Sensory seeking kids find it almost impossible to sit still.  It’s not their fault it just a fact we parents have to deal with and try and find solution for.   The reasons for the inability to sit still and concentrate on the task in hand can be complex but often it’s down to a poor sense of body awareness (proprioception).

Imagine closing your eyes and floating in space with no awareness of where your body is no awareness as to the position of your arms or legs.   Just think how disorientating that would be and that’s how it feels when your proprioceptive sense isn’t functioning as it should.    To get some “feel” for your body you might swing legs, fidget, shift in your seat, find it hard to concentrate and ultimately move out of your seat.

Sitting is also affected by muscle tone and body posture which are signs of poor vestibular processing.    Low muscle tone often leads to slouching in the chair, poor posture, difficulties handling a pen etc.

Here are 10 tips and tools which can help

  • Pre-sitting workout : before sitting down and taking on some tasks such as writing have your child do some “warm up” exercises. This can include pressing palms together, playing with a tangle toy or squeezy toy, squishing and pulling therapy putty, making a fist and them releasing and stretching the fingers out.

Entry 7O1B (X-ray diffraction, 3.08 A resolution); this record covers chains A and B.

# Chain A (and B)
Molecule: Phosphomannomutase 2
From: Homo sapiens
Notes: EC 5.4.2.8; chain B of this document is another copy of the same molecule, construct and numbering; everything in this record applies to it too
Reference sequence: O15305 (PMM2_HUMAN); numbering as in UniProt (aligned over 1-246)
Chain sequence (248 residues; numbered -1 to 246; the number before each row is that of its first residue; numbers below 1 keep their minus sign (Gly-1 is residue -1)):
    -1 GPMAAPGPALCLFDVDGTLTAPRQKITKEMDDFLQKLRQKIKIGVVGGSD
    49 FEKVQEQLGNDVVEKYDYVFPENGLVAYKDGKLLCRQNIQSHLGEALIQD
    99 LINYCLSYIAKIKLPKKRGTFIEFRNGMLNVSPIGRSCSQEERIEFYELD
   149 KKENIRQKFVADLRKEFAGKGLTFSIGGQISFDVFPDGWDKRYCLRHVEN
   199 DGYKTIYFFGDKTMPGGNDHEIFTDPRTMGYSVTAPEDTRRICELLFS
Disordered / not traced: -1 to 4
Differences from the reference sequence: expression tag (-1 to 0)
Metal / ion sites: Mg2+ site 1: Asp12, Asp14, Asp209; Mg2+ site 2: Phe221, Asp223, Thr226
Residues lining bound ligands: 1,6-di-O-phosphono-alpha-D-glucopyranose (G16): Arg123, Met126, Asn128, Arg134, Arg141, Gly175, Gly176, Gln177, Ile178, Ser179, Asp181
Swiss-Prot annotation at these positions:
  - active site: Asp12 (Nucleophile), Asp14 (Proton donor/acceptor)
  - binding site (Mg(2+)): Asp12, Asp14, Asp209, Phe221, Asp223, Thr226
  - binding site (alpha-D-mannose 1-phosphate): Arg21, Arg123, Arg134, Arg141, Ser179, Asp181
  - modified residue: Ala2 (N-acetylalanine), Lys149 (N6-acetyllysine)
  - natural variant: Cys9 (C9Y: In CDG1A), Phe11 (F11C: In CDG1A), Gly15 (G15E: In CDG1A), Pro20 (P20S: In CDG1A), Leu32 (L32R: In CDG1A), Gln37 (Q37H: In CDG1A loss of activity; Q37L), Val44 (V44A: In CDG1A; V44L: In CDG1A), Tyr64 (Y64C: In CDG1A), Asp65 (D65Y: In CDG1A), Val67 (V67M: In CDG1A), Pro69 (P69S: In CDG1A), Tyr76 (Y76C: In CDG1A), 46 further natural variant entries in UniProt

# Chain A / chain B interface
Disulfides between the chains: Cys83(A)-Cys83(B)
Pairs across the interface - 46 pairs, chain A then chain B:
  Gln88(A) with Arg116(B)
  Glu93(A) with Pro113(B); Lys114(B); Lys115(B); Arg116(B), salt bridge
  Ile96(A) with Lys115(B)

• Use a wedge cushion or wobble cushion for “active” sitting to encourage better posture and improve muscle tone.

    Wedge & wobble cushions encourage active sitting


  • Tie a resistance band around the chair legs and allow your child to push their legs against it.


  • Use a writing slope to improve your child’s arm position and allow them to write at a better angle.


  • Use pencil grips to enable them to hold the pen more effectively or a Vibrating Pen to stimulate sensory feedback.


  • A weighted lap pad placed across the legs provides comforting deep pressure and can reduce fidgeting.



  • Create a desk partition so your child is not distracted by what’s going on around. Make a cardboard one or use a pop up desk partition.



  • Tape a carpet tile or piece of carpet under your child’s feet to give extra tactile input.`